If you plan to offer a dessert bar, think twice about having a wedding cake for all the guests. Maybe you only need a small one for the ceremony and the guests. Or perhaps you can serve a cupcake tower rather than a traditional tiered cake.
If you do decide to go with a pro, keep it simple. The more time the baker spends decorating the cake, the most it will cost you. And if you plan to use fresh flowers on the cake, you can probably do that part yourself for far less. While you get prices from boutique shops, also make inquiries at your supermarket or warehouse or chain stores. You’d be surprised at what those guys can make for less.
Or, contact a local culinary school and see what they can offer.
Clothes For The Men
There are few grooms, who care as much about their own wedding attire as the bride cares about her dress. There are no rules for what the groom must wear (unless the bride has some of her own rules, of course).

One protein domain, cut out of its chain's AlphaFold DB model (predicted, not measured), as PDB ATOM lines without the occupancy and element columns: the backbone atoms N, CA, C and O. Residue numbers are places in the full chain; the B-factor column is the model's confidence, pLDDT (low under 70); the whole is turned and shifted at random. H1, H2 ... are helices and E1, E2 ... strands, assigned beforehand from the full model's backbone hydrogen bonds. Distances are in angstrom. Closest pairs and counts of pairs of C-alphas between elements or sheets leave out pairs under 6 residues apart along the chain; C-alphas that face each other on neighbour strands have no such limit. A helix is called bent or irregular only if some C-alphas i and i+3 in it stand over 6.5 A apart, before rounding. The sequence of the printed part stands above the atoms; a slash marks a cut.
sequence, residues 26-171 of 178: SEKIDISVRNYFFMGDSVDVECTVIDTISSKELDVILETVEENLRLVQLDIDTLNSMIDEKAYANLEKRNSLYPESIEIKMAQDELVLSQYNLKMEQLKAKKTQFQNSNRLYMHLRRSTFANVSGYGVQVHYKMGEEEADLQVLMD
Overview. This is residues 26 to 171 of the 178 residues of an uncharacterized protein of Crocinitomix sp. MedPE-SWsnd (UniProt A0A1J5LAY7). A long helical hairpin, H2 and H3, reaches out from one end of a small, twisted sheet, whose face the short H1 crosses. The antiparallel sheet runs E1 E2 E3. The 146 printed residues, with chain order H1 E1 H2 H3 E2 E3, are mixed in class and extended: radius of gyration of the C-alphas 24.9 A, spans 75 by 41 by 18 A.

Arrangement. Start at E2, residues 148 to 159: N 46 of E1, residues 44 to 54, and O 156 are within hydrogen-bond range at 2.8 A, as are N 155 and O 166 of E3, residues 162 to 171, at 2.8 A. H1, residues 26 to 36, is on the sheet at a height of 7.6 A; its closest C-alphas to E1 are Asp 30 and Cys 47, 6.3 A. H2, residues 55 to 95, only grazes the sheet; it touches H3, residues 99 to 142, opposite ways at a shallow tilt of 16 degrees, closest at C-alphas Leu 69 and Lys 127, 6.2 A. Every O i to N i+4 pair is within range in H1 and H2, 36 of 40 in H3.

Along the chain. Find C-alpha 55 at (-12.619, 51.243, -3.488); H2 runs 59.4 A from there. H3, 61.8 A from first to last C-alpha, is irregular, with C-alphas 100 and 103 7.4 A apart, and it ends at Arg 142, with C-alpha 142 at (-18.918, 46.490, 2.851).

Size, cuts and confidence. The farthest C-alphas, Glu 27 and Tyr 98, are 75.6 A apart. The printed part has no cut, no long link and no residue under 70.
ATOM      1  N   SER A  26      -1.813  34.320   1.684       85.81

Here are some ideas to take with you into the dressing room.
•Shop around, and compare apples-to-apples.
•Cut back on some of the extras to lower the price. The store will probably offer ties (bow and otherwise) cummerbunds, vests, cuff links, suspenders and shoes.
•You don’t need to rent it all in one place, and some items may be cheaper if you buy in bulk elsewhere.
•Ask for a group discount if you can get your groomsmen to all rent from the same shop. If the bride is buying her dress at a traditional bridal salon, it may also offer tuxes. Again, ask for a group discount.
•Depending on the venue for your wedding, perhaps a traditional suit will do.
•Buy the tux instead. You might be surprised at the difference in cost between a purchase and a rental. Go to stores, but also check online auction sites.